HAPPY NEW YEAR

Happy NEW YEAR!

Did you have carol singers at your door in Woodbridge this CHristmas? If so,  you may have been ‘lucky’ enough to be serenaded by the friends and supporters of Jetty Lane – the first of its many fund-raising activities.

Do please give generously.

Jetty Lane is Woodbridge’s  proposed wonderful new youth , arts and community centre  – just before Christmas we  got the go-ahead for a 125 year lease from Suffolk County Council to rebuild on the site of the old Woodbridge Youth Club.

http://www.eadt.co.uk/news/suffolk-county-council-award-125-lease-to-planned-new-woodbridge-youth-and-community-centre-1-5337339

This club housed popular youth charity ‘Just42’ (currently  camping out in containers on the site) as well as a range of other groups. The old building was pulled down, but the demand remained, and is growing. We all know Woodbridge is a property hotspot. None of the groups that were made homeless have been able to find permanent new homes anywhere in Woodbridge. The site is ideal – because it is very central  and allows users to get there by bus, bicycle, on foot, even by skateboard, as well as being close to good car-parking.

The building is beautiful and flexible, with a wonderful design by local architects, and will also house 1st Woodbridge Scouts; small studios for young artists; hireable space for groups and some hotdesking.

So if you hear us a knocking in 2018,  open the door and get your piggy bank out. You will be bringing comfort and joy to Woodbridge’s young people – and their children, and grandchildren.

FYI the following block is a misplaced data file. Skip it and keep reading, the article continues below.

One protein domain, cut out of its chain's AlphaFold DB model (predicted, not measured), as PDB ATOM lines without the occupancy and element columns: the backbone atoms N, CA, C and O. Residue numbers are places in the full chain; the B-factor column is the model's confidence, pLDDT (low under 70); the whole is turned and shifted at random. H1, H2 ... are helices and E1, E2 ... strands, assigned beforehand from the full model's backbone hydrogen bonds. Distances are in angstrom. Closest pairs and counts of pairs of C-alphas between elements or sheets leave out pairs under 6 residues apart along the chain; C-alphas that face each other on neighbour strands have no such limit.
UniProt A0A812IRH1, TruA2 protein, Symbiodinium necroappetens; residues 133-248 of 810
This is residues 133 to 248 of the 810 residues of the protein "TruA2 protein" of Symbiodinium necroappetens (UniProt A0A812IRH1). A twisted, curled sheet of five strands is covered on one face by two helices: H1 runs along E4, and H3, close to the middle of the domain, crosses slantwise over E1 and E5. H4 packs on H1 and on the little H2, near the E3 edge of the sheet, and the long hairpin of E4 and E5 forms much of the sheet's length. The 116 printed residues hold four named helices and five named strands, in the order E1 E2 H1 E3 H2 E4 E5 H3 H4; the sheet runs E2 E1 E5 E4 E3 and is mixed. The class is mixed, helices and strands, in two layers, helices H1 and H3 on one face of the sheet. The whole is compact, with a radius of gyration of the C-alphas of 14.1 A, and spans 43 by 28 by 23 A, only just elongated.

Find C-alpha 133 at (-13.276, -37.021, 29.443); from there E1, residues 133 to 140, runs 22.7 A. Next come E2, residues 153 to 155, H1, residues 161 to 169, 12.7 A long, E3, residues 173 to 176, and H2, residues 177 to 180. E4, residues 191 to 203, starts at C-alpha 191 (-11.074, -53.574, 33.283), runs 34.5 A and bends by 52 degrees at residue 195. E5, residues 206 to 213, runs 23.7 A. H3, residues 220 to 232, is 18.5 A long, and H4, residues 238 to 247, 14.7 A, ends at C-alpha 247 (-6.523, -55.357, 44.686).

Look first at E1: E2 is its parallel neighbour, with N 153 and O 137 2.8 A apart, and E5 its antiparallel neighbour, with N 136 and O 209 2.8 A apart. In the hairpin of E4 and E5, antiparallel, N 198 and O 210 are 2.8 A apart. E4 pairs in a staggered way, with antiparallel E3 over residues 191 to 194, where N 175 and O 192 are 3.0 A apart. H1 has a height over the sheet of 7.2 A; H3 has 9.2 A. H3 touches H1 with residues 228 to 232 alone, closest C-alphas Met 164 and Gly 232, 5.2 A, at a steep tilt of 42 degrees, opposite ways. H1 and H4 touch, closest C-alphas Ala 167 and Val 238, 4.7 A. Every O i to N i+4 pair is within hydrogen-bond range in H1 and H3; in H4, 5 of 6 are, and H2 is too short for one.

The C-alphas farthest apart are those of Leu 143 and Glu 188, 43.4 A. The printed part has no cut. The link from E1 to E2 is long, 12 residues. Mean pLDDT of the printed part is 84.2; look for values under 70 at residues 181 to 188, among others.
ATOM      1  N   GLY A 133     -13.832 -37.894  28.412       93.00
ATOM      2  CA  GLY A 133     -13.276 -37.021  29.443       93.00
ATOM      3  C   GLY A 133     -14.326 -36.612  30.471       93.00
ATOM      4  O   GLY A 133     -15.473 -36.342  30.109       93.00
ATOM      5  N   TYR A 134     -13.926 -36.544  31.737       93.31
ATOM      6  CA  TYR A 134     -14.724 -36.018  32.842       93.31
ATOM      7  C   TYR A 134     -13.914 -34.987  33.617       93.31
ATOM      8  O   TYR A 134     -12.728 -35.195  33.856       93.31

Other ways you can help the work
• Make a donation
(Cheques payable to Jetty Lane cic)
• Hold a fundraising event
• Volunteer with us
• Spread the good news!

 

Jetty Lane is a CiC. Directors: Caroline Page, Cordelia Richman, Caroline Rutherford (Just 42), Adam Thorpe (1st Woodbridge Scouts), Alice-Andrea Ewing (representing local artists).

Success for Woodbridge’s proposed Jetty Lane Youth and Art centre

Update:   Success! The  panel expressed themselves very satisfied with the design and plans, which were described as ‘inspiring and ambitious.’  We were very flatteringly told we had made their day.
We had expected to have  to wait 2 weeks for a decision but they  promised us the 125 year lease at a peppercorn rent (subject to terms & conditions) on the spot!
What a wonderful Christmas present to the young people and community of Woodbridge!

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An exciting day, as the recently formed Jetty Lane CiC takes its business plan for a new youth centre to  a panel ofSuffolk County Council Corporate Property today.

It will be accompanied by this letter:

Dear Panel members

Re: Jetty Lane

Thank you very much for giving us the opportunity to present our design and business plan for Jetty Lane today.

As you will see, this is a project that is designed to address sustainably the currently unmet needs of many disparate groups in Woodbridge (and its environs), with particular emphasis on young people and the arts.

In order for Jetty Lane first to fund-raise and then to function most effectively, it will require the certainty of a long lease. We are therefore here today to ask you to give the CiC a lease of 125 years on the site at IP12 4BA.

We are also asking for the lease to be at a peppercorn rent: two youth charities will be permanently housed at the centre, while many of the other users are charities or community groups. The CiC itself is a not-for-profit organisation which is working purely for the benefit of the community

Thank you

Caroline Page

Chair, Jetty Lane CiC

 

 

#WASPI success at Suffolk County Council

Caroline Page seconding the #WASPI motion, asking for fair transitional state pension arrangements for 50’s born women

As LibDem Green and Independent Spokesperson for Women, I was proud to second the important cross-party motion at Suffolk County Council last week which asked government to support fair transitional pension arrangements for 1950’s born women (the so-called #WASPI* women) See speech on YouTube here:

Women born in the 50s have lived throughout a period when the Equality Act didn’t result in equality of pay, opportunity, or expectation. They have been expected to make career breaks, and work part-time to bring up children and care for dependent relatives with all the subsequent difficulties of returning to equivalent work.